How Does Nutrition Affect Bone Healing?
By Jesse Morse-Brady, FNP-BC
The human body has a remarkable ability to heal injured tissues, including bones. There are many different internal mechanisms and types of cells that contribute to healing which can be altered by nutrition and lifestyle factors. Following any fracture (broken bone) or surgery that involves the bones, patients can optimize their bone healing through careful attention to nutrient consumption.
The most important nutrients for bone health are calcium and Vitamin D, which can be obtained from dietary sources or from supplements. Calcium is an essential “building block” for bones, and should be consumed as a part of each meal. The recommended daily intake of calcium is different based on age and gender, so it is important to talk to your healthcare provider about how much calcium is recommended for you. Many foods contain calcium, and there are many supplements available to help maintain an adequate calcium level for bone health.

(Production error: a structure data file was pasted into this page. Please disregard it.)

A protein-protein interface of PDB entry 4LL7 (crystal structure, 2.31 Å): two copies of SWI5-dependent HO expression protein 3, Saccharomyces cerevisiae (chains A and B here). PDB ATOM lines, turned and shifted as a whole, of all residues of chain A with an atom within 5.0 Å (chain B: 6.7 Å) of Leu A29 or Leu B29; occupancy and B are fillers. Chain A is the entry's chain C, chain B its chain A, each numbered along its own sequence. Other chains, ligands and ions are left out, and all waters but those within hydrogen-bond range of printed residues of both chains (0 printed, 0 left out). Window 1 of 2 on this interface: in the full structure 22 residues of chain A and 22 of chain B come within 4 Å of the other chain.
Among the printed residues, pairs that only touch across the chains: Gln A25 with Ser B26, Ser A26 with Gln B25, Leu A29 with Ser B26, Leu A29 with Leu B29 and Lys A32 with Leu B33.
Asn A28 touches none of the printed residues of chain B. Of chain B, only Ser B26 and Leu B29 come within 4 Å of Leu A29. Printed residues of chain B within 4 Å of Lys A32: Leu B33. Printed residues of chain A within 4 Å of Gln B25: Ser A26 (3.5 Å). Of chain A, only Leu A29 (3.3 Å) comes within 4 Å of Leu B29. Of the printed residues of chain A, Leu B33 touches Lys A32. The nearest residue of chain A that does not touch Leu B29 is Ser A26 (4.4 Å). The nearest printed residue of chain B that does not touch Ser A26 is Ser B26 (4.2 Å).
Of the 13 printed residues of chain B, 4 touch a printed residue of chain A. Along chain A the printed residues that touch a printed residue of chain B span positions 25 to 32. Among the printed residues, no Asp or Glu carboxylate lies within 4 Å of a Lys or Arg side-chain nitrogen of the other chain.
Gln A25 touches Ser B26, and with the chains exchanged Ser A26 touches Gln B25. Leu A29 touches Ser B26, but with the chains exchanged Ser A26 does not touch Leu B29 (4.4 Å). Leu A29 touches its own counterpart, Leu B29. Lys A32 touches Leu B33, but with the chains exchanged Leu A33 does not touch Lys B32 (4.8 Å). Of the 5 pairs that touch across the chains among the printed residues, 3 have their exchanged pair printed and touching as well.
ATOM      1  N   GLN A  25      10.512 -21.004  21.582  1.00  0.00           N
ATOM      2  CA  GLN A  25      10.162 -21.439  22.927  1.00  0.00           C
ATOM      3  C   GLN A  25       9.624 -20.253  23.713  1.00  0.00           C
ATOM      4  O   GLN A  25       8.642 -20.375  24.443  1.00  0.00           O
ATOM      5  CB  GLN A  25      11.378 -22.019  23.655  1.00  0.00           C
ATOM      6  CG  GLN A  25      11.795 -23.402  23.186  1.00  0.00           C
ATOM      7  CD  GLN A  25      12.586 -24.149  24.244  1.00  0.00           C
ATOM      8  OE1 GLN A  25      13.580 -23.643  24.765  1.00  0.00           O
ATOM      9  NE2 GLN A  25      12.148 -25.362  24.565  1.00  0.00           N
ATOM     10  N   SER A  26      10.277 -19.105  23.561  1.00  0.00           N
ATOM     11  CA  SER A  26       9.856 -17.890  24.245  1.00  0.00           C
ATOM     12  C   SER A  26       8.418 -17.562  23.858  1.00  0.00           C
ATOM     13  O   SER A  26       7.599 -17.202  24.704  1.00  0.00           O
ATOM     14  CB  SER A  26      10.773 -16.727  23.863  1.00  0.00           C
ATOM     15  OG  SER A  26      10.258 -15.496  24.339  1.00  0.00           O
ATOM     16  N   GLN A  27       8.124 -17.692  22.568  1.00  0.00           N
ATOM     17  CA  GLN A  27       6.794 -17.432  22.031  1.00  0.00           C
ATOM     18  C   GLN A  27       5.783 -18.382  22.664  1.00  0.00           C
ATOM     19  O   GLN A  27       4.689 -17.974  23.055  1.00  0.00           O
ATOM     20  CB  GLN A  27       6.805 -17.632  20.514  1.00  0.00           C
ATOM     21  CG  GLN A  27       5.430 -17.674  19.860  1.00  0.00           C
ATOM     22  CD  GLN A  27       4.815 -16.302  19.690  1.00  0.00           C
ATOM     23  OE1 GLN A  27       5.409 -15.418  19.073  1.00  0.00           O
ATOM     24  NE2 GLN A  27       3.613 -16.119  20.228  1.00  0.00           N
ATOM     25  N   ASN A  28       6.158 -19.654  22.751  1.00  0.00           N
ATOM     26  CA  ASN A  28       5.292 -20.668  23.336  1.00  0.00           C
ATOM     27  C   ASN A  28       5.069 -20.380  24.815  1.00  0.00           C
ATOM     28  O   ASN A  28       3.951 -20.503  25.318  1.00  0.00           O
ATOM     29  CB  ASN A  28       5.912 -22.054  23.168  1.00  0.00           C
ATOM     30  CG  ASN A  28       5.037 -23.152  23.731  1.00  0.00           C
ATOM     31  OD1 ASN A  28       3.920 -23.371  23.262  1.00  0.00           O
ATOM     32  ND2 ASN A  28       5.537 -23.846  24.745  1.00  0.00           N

Vitamin D is central to your body’s ability to absorb calcium and make bone cells. Exposure to sunshine helps your body to make Vitamin D, which you can also obtain from food and supplements. Living in areas with limited sunshine or long winters can increase the risk of Vitamin D deficiency, which is associated with several health concerns, including impaired bone health.
Avoidance of Nicotine and Alcohol
Both nicotine and alcohol impair the body’s ability to absorb calcium, which is harmful to bone healing and long-term bone health. Nicotine in any form (smoking, chewing, or vaping) decreases blood flow to the bones, which can further slow the healing process. Women who drink more than 1 alcoholic beverage per day, and men who have more than 2 alcoholic beverages per day, may have decreased Vitamin D and calcium absorption, and may be at a higher risk for falls and injuries. Avoiding or reducing the intake of these substances can help to improve or maintain the health of your bones and other tissues.